Continuing with my infatuation with the English language, I have another idiom to add to the long collection.  The idiom is, “When the rubber hits the road.”  It has nothing to do with rubber or roads.  The meaning of this idiomatic phrase is when something is about to begin, get serious, or be put to the test.

What is the origin of this expression?  Let me start by saying that cars, bicycles, trucks, motorcycles and other vehicles have something in common.  Their wheels are made of rubber.  So this phrase is likely referring to a car’s rubber wheels making contact with the road.

Its earliest use in a figurative way was in the mid-20th century. For example, in 1956, The Mt. Vernon Register News uses the phrase with the meaning of ‘getting serious.’ In an article the writer explains that to be succesful in advertising for radio and TV, one has to speak their language, and then goes on to list a “collection of stylized phrases” that advertising men might use:

How much is it going to cost?: ‘Let’s get down to where the rubber meets the road.

If you noticed, the expression above is written with ‘meets’ instead of ‘hits.’ That’s just another way in which this phrase is said. An early recording of its other form, where the rubber hits the road and not meeting it, appears in The Modern American Usage: A Guide by Wilson Follet, first published in 1966:

Lately, speakers have taken to saying ‘where the rubber hits the road’, evoking an image of cars falling or bouncing off the road.”  For example:  “I’ve trained my body for years so that I could win the upcoming marathon, but tomorrow, when the race actually begins, that is when the rubber hits the road and I find out how conditioned I really am.”  And now you know another idiom and how it came to be used in mainstream America.  Good Day.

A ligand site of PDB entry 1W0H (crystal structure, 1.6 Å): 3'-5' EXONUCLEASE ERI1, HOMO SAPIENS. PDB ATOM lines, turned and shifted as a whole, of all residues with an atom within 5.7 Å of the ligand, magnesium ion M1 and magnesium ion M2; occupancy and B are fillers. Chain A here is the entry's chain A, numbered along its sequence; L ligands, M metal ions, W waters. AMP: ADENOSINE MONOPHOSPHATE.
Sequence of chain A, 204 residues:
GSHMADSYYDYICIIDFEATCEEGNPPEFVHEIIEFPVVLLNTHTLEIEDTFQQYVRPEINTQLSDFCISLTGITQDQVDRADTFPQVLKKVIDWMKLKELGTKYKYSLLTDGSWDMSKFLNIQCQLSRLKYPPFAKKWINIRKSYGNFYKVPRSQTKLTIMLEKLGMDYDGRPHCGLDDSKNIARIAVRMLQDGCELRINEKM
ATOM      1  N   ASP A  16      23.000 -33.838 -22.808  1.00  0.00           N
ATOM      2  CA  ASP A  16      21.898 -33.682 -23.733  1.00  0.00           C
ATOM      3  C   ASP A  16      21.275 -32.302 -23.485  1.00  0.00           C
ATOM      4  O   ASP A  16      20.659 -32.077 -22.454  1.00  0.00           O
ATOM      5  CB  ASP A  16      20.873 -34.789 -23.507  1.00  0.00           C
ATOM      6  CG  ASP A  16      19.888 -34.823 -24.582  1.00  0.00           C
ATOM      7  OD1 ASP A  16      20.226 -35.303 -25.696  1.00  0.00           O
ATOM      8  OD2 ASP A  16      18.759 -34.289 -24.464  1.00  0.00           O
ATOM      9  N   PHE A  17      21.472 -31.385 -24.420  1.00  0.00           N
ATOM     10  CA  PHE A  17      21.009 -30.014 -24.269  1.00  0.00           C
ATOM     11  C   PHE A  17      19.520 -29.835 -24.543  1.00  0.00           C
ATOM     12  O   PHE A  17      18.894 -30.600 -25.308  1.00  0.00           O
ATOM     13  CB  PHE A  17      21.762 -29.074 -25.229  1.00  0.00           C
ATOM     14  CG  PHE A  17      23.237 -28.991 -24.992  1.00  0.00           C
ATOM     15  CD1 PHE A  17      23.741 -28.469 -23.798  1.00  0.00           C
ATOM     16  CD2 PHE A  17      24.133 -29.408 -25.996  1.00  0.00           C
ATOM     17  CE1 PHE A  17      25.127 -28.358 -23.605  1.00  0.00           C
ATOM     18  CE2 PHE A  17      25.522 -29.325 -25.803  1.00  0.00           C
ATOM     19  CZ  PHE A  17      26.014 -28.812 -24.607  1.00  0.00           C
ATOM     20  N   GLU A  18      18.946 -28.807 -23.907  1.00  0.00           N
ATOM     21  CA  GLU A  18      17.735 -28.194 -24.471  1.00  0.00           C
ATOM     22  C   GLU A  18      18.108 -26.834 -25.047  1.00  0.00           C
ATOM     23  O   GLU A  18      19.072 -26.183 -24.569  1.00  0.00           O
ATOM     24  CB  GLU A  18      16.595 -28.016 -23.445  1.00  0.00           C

4 thoughts on “Idioms”

  1. Interesting that I don’t remember ever hearing “where the rubber hits the road.” In my experience, it’s always been “where the rubber meets the road.” I rarely heard the expression any more. In fact, I don’t remember when I last heard it. But it was very, very common when I was growing up.

  2. In my opinion, that is the beauty of the language. It is so dynamic. It is never still. Like a living organism it is alive, evolves and morphs into different linguistic structures over time. There is so much to learn and so little time to absorb it all.



Leave a Reply

Fill in your details below or click an icon to log in: Logo

You are commenting using your account. Log Out /  Change )

Google+ photo

You are commenting using your Google+ account. Log Out /  Change )

Twitter picture

You are commenting using your Twitter account. Log Out /  Change )

Facebook photo

You are commenting using your Facebook account. Log Out /  Change )


Connecting to %s